I know you know this, but I am going to say it again: of course kids need encouragement, but as you probably know, kids with trauma might need a little bit more.
And the holidays probably brought that to the forefront, don’t they?
That said, I just want to take a minute to encourage you to encourage your kids.
And I know there are times that will be the absolute last thing you’ll want to do. You’re so mad, hurt, upset, stunned, frustrated, confused, heart-broken…all the emotions. (I realize if you’ve not jumped in the foster care ring just yet, this might be confusing and perhaps a little off-putting, but I ask that you stick with me on this!)
But I am a firm believer that things can turn around by speaking them out loud. Now, to be clear, I am not saying this is some sort of magic spell or incantation; it’s simply a tool to use to help the child (and you) see his intrinsic value. (Obviously, it still might not turn the day or your child’s struggle completely around, but it may help your mindset and plant a seed for him).
And sometimes it’s difficult to find the “right” words you want to say which will hit home or make a big impact on a child.
Instead of going to that well, so to speak, I have been using something I call an “Encouragement Ritual” for the past few years. And what I mean by that is a short phrase I repeat each day (sometimes ritualistically) but always in the same way, tone and inflection. Even if I don’t necessarily feel it in the moment I say it, I at least make my voice sound like I do and personally I find that once I speak the words, the feelings will follow. I hope that makes sense…but if not, please continue, as I hope my example will give clarity.
Your ritual might look different for you, but I have found the main one which is very helpful for me and my child is this: It’s just a few words that I speak to him at least once a day. If we are in close proximity, I put my arm around him (asking for permission first) and I say, “Guess what? I love you and you are treasured.”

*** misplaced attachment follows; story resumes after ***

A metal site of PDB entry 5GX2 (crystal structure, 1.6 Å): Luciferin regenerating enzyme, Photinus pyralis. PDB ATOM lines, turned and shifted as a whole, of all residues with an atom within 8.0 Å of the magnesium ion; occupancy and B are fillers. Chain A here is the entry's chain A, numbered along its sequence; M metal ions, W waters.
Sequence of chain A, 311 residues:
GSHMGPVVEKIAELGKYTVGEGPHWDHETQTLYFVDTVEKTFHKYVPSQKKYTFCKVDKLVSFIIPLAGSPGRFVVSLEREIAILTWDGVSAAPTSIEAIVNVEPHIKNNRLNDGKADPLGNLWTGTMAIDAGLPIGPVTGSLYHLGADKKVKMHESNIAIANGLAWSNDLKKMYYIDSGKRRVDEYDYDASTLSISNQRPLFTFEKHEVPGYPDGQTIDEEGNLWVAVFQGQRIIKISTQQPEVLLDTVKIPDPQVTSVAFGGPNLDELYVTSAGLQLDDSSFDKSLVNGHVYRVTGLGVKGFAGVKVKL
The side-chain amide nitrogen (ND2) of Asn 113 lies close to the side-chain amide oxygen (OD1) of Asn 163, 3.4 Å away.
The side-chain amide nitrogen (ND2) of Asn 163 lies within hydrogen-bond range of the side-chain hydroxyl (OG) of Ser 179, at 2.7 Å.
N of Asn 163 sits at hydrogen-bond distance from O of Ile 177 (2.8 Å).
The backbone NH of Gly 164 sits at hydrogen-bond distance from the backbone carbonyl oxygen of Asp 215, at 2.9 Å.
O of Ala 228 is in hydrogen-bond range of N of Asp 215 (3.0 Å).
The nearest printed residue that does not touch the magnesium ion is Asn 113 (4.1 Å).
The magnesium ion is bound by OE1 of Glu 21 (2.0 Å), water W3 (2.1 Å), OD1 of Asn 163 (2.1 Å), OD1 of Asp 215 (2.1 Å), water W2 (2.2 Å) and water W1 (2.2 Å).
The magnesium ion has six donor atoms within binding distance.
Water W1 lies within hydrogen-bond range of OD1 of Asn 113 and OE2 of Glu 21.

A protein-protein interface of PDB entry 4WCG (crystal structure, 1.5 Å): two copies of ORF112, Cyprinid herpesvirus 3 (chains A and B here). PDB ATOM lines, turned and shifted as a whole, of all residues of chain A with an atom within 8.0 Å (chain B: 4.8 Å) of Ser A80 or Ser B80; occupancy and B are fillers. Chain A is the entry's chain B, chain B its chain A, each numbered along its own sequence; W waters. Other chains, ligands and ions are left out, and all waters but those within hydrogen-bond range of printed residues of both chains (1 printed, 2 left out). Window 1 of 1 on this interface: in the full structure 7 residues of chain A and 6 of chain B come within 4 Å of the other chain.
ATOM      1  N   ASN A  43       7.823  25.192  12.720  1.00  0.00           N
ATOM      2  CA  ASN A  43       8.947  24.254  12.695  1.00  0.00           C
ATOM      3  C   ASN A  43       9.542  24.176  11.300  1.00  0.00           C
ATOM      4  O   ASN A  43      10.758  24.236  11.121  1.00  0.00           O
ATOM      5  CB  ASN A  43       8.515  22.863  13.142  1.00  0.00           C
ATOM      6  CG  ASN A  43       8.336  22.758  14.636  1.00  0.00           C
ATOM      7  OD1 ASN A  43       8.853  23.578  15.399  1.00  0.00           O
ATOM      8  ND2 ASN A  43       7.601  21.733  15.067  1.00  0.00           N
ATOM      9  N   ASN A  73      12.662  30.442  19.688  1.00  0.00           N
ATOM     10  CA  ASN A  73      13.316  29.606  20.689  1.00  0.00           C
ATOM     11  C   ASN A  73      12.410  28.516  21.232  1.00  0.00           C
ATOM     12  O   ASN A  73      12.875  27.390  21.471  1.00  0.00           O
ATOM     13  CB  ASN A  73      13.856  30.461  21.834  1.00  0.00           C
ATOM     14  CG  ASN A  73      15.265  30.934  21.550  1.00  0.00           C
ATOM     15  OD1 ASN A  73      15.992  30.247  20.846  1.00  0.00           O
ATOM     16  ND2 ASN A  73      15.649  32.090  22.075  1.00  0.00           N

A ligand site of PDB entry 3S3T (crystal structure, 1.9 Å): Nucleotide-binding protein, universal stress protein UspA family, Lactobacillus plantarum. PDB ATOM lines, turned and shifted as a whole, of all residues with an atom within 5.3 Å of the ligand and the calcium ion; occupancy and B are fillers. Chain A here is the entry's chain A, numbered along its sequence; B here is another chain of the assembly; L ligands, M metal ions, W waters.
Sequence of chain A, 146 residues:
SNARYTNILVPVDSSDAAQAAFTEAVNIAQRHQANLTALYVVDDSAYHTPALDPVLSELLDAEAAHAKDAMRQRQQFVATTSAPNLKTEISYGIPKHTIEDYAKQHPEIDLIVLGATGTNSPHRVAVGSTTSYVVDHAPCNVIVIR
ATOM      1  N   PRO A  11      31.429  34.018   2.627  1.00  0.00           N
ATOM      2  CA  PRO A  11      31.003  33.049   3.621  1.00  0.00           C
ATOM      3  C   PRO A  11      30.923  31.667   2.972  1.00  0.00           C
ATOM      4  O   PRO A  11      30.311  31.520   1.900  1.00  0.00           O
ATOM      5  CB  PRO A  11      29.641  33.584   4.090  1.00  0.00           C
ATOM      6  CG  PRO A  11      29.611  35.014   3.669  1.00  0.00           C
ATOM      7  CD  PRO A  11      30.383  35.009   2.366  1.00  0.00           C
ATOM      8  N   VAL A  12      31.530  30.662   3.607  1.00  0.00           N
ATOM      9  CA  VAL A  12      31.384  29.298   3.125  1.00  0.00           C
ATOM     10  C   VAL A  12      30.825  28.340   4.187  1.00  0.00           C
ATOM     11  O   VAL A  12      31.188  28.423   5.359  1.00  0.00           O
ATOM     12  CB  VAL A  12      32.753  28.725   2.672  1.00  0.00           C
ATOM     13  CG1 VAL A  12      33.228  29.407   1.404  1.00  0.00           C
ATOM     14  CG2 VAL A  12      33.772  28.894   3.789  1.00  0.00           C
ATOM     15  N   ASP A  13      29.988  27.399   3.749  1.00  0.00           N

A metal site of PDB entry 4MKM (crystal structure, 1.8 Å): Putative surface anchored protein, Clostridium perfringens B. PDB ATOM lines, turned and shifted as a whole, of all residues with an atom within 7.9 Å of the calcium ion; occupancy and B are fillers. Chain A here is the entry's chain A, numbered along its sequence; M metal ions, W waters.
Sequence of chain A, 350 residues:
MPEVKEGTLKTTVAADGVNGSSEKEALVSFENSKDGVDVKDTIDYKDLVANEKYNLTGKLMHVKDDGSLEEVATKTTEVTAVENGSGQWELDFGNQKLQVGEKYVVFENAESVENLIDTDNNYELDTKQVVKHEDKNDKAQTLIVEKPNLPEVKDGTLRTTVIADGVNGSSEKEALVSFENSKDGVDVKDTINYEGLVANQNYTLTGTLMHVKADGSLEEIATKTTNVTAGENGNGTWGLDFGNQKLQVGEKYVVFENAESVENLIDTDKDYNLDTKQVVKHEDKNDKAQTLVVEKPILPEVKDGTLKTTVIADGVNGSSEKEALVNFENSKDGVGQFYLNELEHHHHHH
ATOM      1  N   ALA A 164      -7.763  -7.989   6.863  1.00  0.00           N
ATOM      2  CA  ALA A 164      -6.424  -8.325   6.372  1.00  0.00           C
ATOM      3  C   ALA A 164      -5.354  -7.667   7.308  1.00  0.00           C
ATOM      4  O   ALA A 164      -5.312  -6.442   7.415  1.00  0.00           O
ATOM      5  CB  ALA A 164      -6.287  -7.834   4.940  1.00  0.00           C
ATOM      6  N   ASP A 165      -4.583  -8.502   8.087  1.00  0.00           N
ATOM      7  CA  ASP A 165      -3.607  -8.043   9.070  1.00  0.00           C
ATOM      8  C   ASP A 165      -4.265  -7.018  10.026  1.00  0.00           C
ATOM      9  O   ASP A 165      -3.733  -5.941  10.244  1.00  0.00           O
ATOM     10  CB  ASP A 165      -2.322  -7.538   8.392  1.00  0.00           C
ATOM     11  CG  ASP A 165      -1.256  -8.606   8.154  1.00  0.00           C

Now by this point, because we’ve been doing this for years, he knows what I’m going to say, so he often says it before I do…but I always make sure to say it as well; I truly believe there is power in speaking blessing and truth over someone, especially a child from hard places.
Just to be clear…I always tell him that I love him, multiple times a day in fact. But the thing that I try to add at least once a day is “You are treasured”.
So over the course of his life, he will have heard hundreds of times that he is treasured. And I will have reminded myself hundreds of times that he is treasured (even on days when it still is true, but I don’t always think it).
Will he ever really and truly believe it? I don’t know…only time will tell. But I know kids with trauma history often have low self-worth, whether they have tangible memories, or felt memories, or both. But they often can’t fathom themselves being a treasure.
But I know for me, the children we care for ARE a treasure. They are valued and loved deeply.
Not that things aren’t hard sometimes, not that we don’t all have our moments of absolute frustration, but building up a child’s value and self-worth is a key to positive mental health and well-being, both now and in the years to come…whether a child is with your forever or not, his heart needs to know how deeply he is valued.